RSVP is positioned in the protocol stack at the transport layer,

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operating on top of IP (either IPv4 or IPv6). However, unlike other
transport protocols, RSVP does not transport application data but
instead acts like other Internet control protocols (for example, ICMP,
IGMP, routing protocols).  RSVP messages are sent hop-by-hop between
RSVP-capable routers as raw IP datagrams using protocol number 46. It is
intended that raw IP datagrams should be used between the end systems
and the first (or last) hop router.  However, this may not always be
possible as not all systems can do raw network I/O. Because of this, it
is possible to encapsulate RSVP messages within UDP datagrams for end-
system communication. UDP-encapsulated RSVP messages are sent to either
port 1698 (if sent by an end system) or port 1699 (if sent by an RSVP-
enabled router). For more information concerning UDP encapsulation of
RSVP messages, consult Appendix C of RFC 2205.

An RSVP session, a data flow with a particular destination and
transport-layer protocol, is defined by:

Destination Address - the destination IP address for the data packets.
This may be either a unicast or a multicast address.

Protocol ID - the IP protocol ID (for example, UDP or TCP).

Destination Port - a generalized destination port which is used for
demultiplexing at a layer above the IP layer.

NAT devices are presented with unique problems when it comes to
supporting RSVP. Two issues are...

1. RSVP message objects may contain IP addresses. The result is that NAT
must be able to replace the IP addresses based upon the direction and
type of the message. For example, if an external sender were to send an
RSVP Path message to an internal receiver, the RSVP Session will specify
the IP address that the external sender believes is the IP address of
the internal receiver. However, when the RSVP Path message reaches the
NAT device, the RSVP Session must be changed to reflect the IP address
that is used internally for the receiver. Similar actions must be taken
for all message objects that contain IP addresses.

2. RSVP provides a means, the RSVP Integrity object, to guarantee the
integrity of RSVP messages. The problem is that because of the first
point, a NAT device must be able to change IP addresses within the RSVP
messages.  However, when this is done, the RSVP Integrity object is no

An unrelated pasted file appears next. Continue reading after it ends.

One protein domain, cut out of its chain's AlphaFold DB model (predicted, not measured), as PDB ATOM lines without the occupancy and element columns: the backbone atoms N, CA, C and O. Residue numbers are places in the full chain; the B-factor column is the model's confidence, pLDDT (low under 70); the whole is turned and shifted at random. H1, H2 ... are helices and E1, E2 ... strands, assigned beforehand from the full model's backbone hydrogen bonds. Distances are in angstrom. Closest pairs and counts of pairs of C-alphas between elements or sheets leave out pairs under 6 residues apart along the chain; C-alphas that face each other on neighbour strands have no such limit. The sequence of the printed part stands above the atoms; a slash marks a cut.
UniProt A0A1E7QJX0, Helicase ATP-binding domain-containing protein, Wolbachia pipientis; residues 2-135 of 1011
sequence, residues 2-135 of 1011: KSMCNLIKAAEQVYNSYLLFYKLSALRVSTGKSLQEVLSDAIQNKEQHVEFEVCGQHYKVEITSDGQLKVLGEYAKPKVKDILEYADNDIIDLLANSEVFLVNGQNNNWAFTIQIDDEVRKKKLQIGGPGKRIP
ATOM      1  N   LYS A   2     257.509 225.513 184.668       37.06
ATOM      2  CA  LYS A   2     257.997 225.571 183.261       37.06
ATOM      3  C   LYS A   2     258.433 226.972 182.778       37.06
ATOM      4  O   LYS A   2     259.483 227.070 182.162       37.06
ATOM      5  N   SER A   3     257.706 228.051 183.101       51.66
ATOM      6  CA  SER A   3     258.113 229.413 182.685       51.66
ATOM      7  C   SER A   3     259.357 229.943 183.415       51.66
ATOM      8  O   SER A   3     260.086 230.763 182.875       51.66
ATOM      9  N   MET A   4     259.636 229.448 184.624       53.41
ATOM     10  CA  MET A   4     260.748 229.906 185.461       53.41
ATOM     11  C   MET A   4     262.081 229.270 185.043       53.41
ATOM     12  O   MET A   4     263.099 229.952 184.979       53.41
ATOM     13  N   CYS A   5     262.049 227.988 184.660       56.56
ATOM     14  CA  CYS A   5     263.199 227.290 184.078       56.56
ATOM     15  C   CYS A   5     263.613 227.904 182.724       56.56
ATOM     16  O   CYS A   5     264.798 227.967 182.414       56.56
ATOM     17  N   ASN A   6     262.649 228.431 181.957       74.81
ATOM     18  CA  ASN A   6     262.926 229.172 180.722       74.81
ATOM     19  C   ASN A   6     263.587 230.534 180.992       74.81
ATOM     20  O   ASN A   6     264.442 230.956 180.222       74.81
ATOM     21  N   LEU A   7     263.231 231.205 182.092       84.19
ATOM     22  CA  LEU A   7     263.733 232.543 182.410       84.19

longer valid as the RSVP message has been changed.


Domain Names are an issue for hosts which use local DNS servers behind a
NAT device. Such servers return site specific information which may
conflict with true Internet names and addresses.

Also DNS Zone Transfers are not translated by NAT and should not be sent
through a NAT device.


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Routing updates from the Internet will not be translated through NAT and
have ni significance to routers behind a NAT device. Conversely routing
updates from behind NAT should not be forwarded to the Internet.


Another class of problems with NAT is end-to-end security of packets.
The IPsec AH standard [RFC 1826] is explicitly intended to prevent what
NAT is good at. That is altering the header of the packet. So when NAT
does what it is supposed to do by altering the address information in
the header of the packet, the destination host receives the altered
packet and begins digesting the AH message. The AH routines at this host
will invalidate the packet since the contents of the headers have been
altered. Depending on the configuration of the end host, the packet
could be simply dropped, or higher layer security activities could be

Other IPsec protocols with NAT issues:

Protocol        Issues

ESP:            Protects/obscures the packet contents (which would
                need to be visible for NATing some protocols).

IKE:            Potentially passes IP addresses during both Main,
                Aggressive and Quick Modes. In order for a negotiation
                to correctly pass through a NAT, these payloads would
                need to be modified.  However, these payloads are often
                protected by hash or obscured by encryption.

Authors Addresses:

   Matt Holdrege
   Ascend Communications, Inc.
   One Ascend Plaza
   1701 Harbor Bay Parkway
   Alameda, CA 94502
   Voice: (510) 769-6001
   EMail: matt@ascend.com

   Pyda Srisuresh
   Lucent technologies
   4464 Willow Road
   Pleasanton, CA 94588-8519
   Voice: (925) 737-2153
   EMail: suresh@ra.lucent.com

Appendix A:

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talk and ntalk